MACRA is coming; MACRA is coming!


The Medicare Access and CHIP Reauthorization Act of 2015 (MACRA) was passed in 2015 and is scheduled to take effect on January 1, 2017. Final regulations are anticipated in November, 2016 leaving little time for provider implementation. The stated purpose of MACRA was to end the sustainable growth rate formula, establish a new framework for rewarding health care for providing better care and combine existing quarterly reporting programs into one system. These three changes are known as the “quality payment program” (“QPP”).

The proposed rule was issued in April, 2016. A prior issue of this Alert released in April, 2015, summarized MACRA’s main points. Because of the limited time that will be available for implementation after release of the Final Rule, we wished to provide an interim report on some of the information readers will need to know and we will issue a more detailed Alert when the Final Regulations are issued. Although the collection of data is the main import of the 2017 activity under MACRA, incentive payments for performance are still anticipated to commence in 2019.

Reporting will be a key element of MACRA and the Acting CMS Administrator shared what the reporting options under QPP will be. These reporting options will be selected by physicians and the amount of data required will be based on the option chosen. It appears that negative payment adjustments can be avoided as long as data is submitted under QPP.

There are to be four reporting options:

  1. Test the Quality Payment Program. This option requires only that some data be submitted after January 1, 2017 to avoid negative payment adjustment.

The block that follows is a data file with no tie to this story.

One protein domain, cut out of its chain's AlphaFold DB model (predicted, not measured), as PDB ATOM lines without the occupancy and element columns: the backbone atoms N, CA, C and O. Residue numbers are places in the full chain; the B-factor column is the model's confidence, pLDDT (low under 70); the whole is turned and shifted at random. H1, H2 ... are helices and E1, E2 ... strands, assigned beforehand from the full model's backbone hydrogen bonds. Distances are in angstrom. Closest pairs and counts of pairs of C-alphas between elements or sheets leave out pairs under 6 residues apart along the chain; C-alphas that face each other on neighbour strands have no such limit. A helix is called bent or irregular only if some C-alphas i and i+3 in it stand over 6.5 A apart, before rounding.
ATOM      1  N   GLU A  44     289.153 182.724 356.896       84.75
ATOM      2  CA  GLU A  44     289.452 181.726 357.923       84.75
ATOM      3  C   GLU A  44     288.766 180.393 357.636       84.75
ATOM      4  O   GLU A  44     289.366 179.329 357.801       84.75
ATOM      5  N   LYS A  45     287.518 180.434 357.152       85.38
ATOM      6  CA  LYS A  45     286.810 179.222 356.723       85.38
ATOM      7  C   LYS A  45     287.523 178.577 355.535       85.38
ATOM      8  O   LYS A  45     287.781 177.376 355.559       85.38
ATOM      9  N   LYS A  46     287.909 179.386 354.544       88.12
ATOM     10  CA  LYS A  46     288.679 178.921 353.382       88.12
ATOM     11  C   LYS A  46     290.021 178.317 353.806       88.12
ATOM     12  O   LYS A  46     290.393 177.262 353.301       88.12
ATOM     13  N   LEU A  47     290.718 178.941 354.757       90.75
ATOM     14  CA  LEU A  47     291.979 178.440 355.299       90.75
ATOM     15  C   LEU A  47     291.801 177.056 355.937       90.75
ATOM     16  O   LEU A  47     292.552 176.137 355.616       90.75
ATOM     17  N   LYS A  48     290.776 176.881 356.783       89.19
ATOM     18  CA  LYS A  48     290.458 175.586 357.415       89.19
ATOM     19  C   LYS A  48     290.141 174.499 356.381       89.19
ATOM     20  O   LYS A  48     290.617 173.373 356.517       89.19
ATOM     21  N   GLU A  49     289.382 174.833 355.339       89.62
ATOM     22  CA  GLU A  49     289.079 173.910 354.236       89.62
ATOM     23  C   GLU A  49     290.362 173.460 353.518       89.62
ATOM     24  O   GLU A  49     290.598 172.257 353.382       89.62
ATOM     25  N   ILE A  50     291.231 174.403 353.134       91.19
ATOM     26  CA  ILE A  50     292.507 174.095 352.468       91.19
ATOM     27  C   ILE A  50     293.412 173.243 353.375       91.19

2. Participation for part of the calendar year. Physicians can participate for a reduced number of days in 2017 and still receive a positive payment adjustment.
  3. Participate for the full calendar year. Physicians may submit data for full calendar year 2017 and be eligible for positive payment adjustments.
  4. Participate in advanced alternative payment model in 2017. This method allows physicians to forego reporting quality data and still participate in QPP by joining an Advanced Alternative Payment Model.

Although the program has been met with some objections, as of now the implementation will begin on January 1, 2017. It will benefit all practitioners to prepare themselves for this new approach.

The use of health analytics probably maintained in electronic health records is a key starting point. For larger practices obtaining software that can develop predictive risk stratification will help.


There are some things providers can do now. Knowing which of your patients are at higher risk of hospitalization is a good place to start. These higher risk patients are also likely the highest cost patients.

Once the practice has a handle on its higher risk patients, the practice can begin developing a care model. The American Medical Association has described some things on which the practice will need to focus:

  1. Target populations
  2. Payers involved
  3. Estimate changes on the type and volume of services
  4. Benefits to patients and payees
  5. Workflows needed to address desired care
  6. Staff needs
  7. Role of physician
  8. Frequency and mode of patient contact
  9. Patient visits
  10. Transition costs
  11. Reorganizing success

The AMA has also recommended looking for partners including other practitioners, hospitals, urgent care centers and others as part of a team approach to care. Further it is necessary to inform patients about appropriate utilization of services. This means helping patients to manage and improve their chronic conditions.

Continually monitor the progress of the practice, so the practice can determine whether patients are being helped and costs are being addressed. To improve quality results will require continuous evaluations. CMS and commercial payers should be able to provide metrics specific to the practice.

Robert H. Schwartz

Mark R. Lezotte

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